- Joint Program Report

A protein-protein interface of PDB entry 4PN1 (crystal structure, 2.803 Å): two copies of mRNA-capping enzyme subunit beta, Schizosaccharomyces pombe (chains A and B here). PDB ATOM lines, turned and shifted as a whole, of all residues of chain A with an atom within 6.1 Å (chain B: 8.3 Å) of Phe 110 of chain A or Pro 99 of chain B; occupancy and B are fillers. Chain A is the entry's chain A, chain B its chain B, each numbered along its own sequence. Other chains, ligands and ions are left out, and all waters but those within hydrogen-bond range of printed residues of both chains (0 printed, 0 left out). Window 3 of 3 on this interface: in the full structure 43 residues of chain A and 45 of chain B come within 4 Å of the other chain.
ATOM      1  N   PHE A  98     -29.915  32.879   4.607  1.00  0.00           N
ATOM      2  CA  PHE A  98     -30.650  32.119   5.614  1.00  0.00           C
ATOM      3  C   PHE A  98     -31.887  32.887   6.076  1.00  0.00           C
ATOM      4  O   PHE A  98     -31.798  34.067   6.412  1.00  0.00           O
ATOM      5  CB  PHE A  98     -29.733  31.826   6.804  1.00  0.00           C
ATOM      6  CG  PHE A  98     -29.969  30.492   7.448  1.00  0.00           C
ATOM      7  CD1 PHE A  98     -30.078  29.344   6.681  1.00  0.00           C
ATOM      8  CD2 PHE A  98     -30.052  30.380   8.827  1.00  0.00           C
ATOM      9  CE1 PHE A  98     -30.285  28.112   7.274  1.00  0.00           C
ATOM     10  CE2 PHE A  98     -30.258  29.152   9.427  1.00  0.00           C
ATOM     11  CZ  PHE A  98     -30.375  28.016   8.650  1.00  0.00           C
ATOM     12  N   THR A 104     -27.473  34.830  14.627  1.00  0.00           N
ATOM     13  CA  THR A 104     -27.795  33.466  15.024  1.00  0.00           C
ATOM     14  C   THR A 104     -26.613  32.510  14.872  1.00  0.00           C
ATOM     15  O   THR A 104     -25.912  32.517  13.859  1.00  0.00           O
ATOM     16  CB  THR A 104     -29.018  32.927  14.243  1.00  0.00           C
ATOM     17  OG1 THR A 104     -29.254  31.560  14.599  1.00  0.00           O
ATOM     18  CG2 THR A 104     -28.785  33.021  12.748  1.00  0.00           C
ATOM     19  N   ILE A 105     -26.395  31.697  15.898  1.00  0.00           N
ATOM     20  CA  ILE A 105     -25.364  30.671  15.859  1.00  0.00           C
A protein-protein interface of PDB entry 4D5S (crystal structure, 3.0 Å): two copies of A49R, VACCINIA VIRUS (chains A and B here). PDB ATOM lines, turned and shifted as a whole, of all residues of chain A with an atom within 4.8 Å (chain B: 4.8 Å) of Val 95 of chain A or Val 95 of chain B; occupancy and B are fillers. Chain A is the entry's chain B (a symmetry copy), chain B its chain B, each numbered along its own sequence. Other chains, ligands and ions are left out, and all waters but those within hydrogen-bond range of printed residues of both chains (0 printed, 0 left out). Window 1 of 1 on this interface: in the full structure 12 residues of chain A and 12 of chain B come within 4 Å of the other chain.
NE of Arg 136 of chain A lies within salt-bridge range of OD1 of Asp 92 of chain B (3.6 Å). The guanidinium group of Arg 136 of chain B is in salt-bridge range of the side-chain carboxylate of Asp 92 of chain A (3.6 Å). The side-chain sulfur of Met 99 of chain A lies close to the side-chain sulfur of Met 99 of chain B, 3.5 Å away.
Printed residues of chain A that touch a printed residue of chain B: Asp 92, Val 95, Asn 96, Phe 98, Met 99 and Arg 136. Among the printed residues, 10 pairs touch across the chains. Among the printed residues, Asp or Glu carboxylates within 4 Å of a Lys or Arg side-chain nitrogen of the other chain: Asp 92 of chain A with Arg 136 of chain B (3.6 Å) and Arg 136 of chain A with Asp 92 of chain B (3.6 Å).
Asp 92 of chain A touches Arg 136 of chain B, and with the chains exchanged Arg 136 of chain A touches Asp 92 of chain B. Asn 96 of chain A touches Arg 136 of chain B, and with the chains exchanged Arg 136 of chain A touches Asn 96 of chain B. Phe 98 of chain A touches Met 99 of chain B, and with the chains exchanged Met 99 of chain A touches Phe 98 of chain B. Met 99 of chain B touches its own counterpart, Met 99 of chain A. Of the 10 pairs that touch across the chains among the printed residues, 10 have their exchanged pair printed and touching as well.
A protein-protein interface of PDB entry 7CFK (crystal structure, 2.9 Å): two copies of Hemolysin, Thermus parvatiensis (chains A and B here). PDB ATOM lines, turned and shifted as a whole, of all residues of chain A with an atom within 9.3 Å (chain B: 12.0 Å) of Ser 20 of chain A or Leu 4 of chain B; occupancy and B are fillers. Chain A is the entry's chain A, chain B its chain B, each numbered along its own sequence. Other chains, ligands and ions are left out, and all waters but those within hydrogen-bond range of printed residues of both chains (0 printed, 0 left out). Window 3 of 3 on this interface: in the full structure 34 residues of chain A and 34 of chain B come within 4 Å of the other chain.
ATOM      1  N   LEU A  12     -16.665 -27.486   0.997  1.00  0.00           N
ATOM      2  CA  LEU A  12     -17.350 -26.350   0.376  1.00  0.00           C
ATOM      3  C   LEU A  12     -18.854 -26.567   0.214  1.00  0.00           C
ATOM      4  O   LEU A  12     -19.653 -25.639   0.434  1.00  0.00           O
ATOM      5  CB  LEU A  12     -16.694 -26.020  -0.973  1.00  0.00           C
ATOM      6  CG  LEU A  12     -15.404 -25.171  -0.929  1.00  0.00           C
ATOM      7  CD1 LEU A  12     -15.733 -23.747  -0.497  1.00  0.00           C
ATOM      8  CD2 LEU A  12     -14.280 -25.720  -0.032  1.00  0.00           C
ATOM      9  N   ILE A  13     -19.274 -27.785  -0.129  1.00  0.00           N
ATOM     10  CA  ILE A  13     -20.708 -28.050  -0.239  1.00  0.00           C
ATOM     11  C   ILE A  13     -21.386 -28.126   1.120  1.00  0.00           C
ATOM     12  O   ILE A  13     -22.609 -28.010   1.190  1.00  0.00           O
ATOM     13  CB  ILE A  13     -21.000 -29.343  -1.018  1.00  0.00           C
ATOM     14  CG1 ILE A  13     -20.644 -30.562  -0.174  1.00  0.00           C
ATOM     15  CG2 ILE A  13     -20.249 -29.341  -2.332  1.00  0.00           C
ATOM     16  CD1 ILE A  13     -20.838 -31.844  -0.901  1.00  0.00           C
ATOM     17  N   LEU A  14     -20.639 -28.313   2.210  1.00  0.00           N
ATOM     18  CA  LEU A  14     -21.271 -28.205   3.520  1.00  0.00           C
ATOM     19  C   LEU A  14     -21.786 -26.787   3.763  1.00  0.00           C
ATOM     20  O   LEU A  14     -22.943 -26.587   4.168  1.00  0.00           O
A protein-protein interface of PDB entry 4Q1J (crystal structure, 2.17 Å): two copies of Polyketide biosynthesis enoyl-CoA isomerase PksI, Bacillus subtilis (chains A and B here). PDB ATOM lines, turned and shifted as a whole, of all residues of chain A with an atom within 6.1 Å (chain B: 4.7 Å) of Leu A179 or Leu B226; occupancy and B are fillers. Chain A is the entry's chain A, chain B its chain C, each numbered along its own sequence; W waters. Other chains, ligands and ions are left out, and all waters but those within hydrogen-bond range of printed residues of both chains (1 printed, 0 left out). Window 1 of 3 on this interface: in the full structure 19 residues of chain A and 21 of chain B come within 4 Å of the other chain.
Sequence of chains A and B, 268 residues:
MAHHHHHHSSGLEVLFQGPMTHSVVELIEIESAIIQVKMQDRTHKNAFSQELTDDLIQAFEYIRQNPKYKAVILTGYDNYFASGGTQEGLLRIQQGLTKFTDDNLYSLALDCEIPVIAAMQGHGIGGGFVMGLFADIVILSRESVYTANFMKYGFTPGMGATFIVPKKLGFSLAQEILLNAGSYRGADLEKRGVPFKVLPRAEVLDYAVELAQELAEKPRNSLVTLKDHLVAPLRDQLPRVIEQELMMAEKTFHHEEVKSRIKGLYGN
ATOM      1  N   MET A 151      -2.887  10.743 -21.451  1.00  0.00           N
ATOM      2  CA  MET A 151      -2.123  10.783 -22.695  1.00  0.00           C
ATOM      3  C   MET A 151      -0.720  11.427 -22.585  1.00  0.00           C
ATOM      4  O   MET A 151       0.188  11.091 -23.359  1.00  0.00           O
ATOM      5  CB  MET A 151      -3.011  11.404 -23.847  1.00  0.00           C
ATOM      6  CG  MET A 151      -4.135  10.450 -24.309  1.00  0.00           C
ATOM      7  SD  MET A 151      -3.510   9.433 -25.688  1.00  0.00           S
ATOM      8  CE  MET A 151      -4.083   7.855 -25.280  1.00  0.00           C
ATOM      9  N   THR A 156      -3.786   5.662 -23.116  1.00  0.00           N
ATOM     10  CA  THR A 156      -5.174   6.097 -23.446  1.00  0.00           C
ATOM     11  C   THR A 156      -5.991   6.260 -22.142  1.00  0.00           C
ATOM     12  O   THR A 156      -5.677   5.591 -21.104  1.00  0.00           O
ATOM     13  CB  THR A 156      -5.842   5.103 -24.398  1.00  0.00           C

The relatively new concept of "green growth" can be fruitfully connected to concepts and theories in neoclassical economics including market externalities, Ricardian and Hotelling rents, and policies that would correct externalities such as Pigovian taxes or a cap and trade system set to achieve emissions reductions consistent with cost benefit assessment. Partial equilibrium concepts have been extended to general equilibrium models, including their realization in relatively detailed empirical models that faithfully adhere to theoretical concepts of neoclassical economics. With such models we are then able to see how resource depletion and environmental degradation are affecting the economy, and how efforts to reduce the impact of these environmental and resource constraints could improve economic growth and performance. The foundation for traditional computable general equilibrium models are the National Income and Product Accounts (NIPAs), input-output (I-O) tables, and expanded Social Accounting Matrices (SAMs). The basis for extending these to include environmental and resource assets and goods are so called Integrated Economic and Environmental Social Accounts (IEESAs). While environmental effects are often considered to be "non-market," many of the impacts of environment are often reflected in market accounts through damages that might include, for example, less labor (due to environment related health problems), reduced productivity of agroecosystems, or damage to infrastructure and other produced assets. The challenge is to make the environmental connection explicit so as to provide a guide to where changes in policies could provide benefit. However, some damages do not enter the accounts at all, and mainly this is because household labor and leisure time are generally not valued in traditional accounts. Hence the cost of illness in terms of reduced ability to contribute to household activities would be missed in the standard accounts. While the theoretical structure for expanding the accounts has been laid out in various reviews, the empirical challenge of doing so is substantial. Careful attention to expanding NIPA accounts, making it a regular part of government statistical agencies’ efforts would improve the foundation for analysis of potential "green growth" policies and measures.